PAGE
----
Paper Mill bridge redesign unveiled Environmental concerns led to 1st plan's rejection

October 15, 1998|By Gerard Shields | Gerard Shields,SUN STAFF

Call it bridge troubles over drinking water.

Baltimore will pay $450,000 more than expected for redesigning the Paper Mill Road Bridge over Loch Raven Reservoir after the first design was rejected because of environmental concerns.

The city showed the new 669-foot-long design at the city Board of Estimates meeting yesterday as questions surfaced over the doubling of the design price.

"It jumps out at you," Council President Lawrence A. Bell III said of the increase.

The city originally agreed to pay civil engineers Johnson, Mirmiran & Thompson of Sparks $451,128 to design the bridge that stretches over the northern tip of the reservoir in Baltimore County. The city is responsible for the structure because it owns and maintains the reservoir, where the city collects drinking water.

The city has sporadically closed the 459-foot steel bridge -- built in 1922 -- for repairs because of deterioration. About 10,000 cars cross the gray bridge each day.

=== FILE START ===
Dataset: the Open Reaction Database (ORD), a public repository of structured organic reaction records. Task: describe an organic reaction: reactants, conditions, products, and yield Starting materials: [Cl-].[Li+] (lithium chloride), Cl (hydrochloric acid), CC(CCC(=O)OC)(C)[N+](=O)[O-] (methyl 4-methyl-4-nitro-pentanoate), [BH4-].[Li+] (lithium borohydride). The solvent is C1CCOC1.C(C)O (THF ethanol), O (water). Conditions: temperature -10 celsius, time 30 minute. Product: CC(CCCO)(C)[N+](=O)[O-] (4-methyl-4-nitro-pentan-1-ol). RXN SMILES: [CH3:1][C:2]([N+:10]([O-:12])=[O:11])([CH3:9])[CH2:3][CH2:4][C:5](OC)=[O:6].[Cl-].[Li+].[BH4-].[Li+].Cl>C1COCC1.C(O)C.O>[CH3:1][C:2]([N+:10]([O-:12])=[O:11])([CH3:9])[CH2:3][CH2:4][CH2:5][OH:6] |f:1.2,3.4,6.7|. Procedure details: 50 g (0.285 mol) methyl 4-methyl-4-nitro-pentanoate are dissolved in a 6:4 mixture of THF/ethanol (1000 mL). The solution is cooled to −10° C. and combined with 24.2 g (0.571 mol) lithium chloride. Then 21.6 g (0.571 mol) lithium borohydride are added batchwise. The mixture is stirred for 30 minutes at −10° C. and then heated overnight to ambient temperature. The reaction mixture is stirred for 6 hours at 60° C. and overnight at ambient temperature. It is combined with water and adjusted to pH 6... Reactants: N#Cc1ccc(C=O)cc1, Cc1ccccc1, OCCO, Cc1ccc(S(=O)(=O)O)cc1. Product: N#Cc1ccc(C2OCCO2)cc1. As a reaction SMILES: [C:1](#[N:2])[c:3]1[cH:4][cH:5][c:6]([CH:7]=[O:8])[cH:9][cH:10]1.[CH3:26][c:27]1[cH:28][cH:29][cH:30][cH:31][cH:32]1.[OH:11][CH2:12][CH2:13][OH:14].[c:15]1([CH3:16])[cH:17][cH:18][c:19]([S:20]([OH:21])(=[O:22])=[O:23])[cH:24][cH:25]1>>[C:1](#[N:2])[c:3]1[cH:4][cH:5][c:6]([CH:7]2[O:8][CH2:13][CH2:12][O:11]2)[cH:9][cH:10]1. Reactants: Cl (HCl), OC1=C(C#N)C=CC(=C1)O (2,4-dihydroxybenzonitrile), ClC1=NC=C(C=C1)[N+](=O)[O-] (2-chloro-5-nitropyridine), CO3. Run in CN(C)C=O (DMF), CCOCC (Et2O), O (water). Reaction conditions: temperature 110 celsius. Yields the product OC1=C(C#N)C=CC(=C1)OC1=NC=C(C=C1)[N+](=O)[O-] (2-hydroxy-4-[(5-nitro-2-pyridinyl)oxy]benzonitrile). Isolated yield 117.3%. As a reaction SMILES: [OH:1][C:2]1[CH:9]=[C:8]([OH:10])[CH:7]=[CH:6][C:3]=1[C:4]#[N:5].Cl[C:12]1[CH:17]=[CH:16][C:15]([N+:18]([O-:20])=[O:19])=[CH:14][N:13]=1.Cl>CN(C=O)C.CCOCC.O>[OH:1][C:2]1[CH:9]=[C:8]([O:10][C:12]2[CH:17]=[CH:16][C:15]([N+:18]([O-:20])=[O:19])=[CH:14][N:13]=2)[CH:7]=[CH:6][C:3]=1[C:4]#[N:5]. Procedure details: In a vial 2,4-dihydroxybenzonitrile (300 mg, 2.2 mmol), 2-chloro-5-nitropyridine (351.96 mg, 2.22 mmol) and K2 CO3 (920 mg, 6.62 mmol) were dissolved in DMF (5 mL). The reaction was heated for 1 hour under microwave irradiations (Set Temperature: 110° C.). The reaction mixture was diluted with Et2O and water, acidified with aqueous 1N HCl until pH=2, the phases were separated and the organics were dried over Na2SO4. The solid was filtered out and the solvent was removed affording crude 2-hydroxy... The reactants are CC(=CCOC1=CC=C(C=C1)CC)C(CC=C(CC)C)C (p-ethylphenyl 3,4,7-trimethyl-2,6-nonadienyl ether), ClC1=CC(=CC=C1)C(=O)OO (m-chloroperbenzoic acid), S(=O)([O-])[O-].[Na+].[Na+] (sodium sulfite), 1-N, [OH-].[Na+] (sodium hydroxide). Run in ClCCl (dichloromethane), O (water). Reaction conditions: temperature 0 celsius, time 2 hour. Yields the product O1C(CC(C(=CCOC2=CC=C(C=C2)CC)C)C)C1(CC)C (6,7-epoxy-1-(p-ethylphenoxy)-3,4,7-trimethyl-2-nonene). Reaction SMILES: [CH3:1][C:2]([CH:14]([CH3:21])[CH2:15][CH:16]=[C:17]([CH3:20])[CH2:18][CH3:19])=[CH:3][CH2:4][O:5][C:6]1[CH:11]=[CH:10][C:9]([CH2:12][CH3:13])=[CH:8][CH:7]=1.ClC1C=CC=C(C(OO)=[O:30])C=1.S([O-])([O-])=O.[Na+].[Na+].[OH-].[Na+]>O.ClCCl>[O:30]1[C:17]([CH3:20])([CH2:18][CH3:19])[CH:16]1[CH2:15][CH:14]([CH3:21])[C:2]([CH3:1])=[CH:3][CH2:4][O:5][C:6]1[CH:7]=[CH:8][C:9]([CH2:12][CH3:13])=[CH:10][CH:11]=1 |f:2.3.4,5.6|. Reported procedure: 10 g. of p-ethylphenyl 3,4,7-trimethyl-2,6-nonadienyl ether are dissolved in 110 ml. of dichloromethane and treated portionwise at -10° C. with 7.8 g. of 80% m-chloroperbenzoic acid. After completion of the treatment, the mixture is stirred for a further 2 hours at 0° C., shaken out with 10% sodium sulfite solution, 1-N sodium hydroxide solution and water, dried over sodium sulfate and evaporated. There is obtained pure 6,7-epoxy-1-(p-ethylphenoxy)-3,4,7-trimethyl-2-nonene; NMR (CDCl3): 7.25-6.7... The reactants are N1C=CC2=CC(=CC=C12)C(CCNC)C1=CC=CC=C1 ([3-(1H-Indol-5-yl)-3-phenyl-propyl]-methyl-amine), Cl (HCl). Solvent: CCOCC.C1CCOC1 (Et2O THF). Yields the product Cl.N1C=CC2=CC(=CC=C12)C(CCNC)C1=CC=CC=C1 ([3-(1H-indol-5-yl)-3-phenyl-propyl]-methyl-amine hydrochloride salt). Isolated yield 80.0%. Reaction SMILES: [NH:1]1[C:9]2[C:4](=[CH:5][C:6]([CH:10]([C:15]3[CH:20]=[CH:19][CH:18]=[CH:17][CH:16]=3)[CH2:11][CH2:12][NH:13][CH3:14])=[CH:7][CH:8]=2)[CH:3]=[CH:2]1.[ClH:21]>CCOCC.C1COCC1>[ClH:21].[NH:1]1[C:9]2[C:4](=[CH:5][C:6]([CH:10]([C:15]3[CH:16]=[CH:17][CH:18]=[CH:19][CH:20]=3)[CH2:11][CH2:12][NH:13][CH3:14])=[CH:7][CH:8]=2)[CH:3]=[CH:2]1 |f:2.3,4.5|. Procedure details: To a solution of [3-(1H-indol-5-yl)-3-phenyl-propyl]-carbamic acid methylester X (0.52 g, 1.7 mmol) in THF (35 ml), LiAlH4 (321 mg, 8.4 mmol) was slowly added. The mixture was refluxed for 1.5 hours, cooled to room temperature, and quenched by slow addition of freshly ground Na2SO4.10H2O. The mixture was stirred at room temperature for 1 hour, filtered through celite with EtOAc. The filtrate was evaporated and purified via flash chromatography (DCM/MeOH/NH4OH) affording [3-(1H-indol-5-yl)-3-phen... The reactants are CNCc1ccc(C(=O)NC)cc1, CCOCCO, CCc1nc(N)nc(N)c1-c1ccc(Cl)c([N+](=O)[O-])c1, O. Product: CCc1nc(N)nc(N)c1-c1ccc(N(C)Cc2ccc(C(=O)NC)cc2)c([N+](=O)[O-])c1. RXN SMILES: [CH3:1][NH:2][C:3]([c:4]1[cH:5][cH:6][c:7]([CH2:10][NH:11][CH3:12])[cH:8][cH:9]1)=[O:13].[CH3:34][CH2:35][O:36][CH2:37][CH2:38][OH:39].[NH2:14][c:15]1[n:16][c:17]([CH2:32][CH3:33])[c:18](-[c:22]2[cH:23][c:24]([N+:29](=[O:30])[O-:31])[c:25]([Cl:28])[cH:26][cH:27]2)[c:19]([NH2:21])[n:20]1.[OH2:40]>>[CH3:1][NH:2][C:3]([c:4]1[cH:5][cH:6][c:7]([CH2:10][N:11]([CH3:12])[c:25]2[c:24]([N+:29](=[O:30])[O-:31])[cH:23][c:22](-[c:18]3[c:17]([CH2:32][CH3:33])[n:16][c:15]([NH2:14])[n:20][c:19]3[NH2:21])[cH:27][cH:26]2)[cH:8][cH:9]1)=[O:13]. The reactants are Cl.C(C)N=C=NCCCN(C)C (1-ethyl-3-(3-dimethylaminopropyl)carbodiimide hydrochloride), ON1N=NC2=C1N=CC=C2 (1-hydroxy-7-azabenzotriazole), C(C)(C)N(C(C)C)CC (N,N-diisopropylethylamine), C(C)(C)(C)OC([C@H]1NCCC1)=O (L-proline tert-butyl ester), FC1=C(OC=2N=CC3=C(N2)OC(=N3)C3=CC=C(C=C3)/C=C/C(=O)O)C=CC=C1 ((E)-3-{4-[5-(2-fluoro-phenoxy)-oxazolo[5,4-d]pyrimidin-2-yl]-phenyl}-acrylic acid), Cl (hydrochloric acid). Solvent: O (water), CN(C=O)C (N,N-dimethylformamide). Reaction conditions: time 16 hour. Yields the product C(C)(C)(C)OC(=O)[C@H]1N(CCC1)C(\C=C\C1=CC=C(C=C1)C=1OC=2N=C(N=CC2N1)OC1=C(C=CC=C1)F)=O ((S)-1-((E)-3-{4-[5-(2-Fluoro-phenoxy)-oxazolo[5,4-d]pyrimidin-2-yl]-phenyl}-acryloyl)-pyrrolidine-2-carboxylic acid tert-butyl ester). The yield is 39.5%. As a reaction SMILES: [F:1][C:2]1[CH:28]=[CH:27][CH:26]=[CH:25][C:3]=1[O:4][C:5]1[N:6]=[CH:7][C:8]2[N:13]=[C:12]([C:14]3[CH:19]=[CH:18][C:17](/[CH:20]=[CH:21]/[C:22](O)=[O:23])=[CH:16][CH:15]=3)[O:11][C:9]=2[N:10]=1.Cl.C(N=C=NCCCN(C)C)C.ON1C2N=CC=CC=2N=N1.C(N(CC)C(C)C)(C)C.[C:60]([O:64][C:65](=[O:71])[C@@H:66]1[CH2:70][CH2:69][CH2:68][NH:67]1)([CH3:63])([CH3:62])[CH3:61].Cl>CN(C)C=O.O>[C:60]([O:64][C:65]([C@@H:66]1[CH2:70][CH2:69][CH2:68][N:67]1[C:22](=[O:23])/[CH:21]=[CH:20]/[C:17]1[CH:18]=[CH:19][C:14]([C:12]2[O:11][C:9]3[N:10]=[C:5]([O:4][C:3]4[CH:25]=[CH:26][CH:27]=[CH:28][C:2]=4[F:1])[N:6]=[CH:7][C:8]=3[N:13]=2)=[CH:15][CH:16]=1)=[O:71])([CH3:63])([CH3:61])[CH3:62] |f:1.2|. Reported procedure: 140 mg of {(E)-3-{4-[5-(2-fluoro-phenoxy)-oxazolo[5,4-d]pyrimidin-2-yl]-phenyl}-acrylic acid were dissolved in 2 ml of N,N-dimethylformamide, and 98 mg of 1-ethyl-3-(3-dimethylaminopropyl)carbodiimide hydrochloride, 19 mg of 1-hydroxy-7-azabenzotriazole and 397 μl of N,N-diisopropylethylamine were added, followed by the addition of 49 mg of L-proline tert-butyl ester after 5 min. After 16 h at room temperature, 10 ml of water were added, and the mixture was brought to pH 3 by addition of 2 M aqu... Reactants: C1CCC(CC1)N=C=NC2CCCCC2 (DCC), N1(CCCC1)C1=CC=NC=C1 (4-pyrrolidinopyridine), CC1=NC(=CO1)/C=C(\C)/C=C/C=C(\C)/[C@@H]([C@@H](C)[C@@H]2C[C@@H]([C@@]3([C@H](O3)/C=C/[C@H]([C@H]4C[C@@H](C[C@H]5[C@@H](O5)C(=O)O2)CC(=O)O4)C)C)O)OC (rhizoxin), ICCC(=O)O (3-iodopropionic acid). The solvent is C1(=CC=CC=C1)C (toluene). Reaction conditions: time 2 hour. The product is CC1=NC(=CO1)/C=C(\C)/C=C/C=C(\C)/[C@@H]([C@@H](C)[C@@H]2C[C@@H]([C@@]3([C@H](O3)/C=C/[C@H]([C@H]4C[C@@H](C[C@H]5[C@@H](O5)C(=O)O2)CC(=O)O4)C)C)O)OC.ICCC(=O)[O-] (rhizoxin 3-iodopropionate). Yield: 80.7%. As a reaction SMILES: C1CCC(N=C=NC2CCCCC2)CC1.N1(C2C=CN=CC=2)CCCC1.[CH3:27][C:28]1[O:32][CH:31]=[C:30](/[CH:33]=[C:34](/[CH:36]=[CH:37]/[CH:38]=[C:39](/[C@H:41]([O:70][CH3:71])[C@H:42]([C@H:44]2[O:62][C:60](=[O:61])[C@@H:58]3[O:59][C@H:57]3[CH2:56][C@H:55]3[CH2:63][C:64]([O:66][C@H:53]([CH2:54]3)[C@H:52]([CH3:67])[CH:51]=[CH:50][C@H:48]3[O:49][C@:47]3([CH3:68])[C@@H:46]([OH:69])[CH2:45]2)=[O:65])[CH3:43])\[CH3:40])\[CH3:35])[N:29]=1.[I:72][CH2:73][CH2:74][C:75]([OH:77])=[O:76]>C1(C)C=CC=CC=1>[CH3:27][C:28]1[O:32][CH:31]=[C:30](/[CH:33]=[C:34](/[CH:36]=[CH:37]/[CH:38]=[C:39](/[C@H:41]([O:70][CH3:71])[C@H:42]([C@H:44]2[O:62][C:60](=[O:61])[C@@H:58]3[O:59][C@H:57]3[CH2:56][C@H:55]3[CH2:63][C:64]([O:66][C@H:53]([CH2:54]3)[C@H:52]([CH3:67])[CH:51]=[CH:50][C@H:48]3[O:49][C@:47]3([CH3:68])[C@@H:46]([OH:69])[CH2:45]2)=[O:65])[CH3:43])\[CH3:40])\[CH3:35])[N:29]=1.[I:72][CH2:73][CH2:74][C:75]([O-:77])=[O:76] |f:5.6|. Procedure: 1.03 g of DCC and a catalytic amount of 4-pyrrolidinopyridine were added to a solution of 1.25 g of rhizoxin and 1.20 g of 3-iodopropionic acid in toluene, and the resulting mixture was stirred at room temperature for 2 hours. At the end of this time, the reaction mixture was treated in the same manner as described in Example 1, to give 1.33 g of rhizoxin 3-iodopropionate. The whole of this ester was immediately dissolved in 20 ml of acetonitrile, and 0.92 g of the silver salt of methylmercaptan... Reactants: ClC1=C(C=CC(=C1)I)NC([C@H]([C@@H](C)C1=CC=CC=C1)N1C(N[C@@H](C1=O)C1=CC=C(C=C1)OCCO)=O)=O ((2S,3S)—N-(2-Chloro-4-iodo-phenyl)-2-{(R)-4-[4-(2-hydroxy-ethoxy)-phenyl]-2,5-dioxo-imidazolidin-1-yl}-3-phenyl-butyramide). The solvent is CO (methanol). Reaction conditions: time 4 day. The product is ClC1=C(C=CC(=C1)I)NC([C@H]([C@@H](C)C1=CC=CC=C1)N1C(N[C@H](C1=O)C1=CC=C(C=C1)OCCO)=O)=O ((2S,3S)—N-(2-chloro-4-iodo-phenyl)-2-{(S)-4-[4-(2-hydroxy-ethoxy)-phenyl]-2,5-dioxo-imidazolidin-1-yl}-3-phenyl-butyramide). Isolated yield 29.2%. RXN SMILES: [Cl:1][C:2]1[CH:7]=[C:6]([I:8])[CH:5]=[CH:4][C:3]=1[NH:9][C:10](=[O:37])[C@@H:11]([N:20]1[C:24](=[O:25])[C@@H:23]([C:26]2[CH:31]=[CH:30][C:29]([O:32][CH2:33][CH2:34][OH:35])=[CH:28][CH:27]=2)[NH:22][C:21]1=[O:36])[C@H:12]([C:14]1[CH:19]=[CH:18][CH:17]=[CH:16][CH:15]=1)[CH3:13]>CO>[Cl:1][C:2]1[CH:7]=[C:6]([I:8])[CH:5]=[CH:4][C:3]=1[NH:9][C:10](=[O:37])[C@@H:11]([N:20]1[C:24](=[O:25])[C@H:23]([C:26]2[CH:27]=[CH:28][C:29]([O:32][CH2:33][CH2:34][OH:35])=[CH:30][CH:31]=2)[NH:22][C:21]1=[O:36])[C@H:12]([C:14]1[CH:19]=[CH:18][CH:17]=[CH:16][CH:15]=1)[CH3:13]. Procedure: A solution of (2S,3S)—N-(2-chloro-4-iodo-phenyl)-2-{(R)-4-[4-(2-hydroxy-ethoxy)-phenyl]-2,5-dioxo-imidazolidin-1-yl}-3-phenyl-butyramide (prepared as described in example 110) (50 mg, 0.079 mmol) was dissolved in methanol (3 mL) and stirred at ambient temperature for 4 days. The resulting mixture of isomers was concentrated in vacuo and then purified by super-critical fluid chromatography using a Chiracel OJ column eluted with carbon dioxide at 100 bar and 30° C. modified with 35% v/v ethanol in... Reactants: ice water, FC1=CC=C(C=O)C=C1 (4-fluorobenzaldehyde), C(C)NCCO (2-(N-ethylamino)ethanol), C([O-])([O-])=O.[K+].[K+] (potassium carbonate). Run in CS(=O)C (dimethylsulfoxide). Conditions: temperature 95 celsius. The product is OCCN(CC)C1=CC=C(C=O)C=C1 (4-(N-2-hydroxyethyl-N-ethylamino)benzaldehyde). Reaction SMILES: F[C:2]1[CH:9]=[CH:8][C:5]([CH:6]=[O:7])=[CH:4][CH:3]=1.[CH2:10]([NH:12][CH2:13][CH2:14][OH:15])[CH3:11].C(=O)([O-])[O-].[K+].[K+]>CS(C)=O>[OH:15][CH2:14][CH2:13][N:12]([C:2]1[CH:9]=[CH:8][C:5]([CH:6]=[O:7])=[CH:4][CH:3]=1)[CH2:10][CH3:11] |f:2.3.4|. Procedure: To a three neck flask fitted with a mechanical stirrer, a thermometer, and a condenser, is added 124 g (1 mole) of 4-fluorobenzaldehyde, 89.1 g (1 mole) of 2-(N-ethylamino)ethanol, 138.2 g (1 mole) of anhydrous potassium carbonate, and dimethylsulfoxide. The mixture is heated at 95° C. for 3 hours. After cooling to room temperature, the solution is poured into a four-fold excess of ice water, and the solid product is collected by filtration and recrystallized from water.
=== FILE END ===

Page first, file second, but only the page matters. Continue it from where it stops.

The new bridge, with its distinctive 99-foot orange arches, had to be redesigned after environmentalists objected to initial plans that would sink bridge supports into the water, disturbing the fragile ecology.

Baltimore would pay $6 million of $11.4 million for the project. The federal government would pay the rest. The old bridge would remain for pedestrian and bicycle traffic.

In addition to concerns over spending, Bell's office pointed out that $250,000 of the money approved yesterday was for unrelated bridge design work that the company conducted to build an Inner Harbor pedestrian bridge in front of the revitalized Power Plant.

Bell's office also questioned whether the city is responsible for the extra costs because the original bridge designs were changed because of the environmental concerns. Under the new plan, the bridge and archways are supported by slabs perched on the banks.

City officials, including Public Works Director George G. Balog and City Solicitor Otho M. Thompson, said the city has no choice but to pay for the redesign in order to meet state and federal approvals get the bridge built. When first drafted about eight years ago, the original bridge work was satisfactory. Only after objections over the environment was the design changed, city officials said.

"It's more of a necessity than an aesthetic look," Balog said.

Pub Date: 10/15/98

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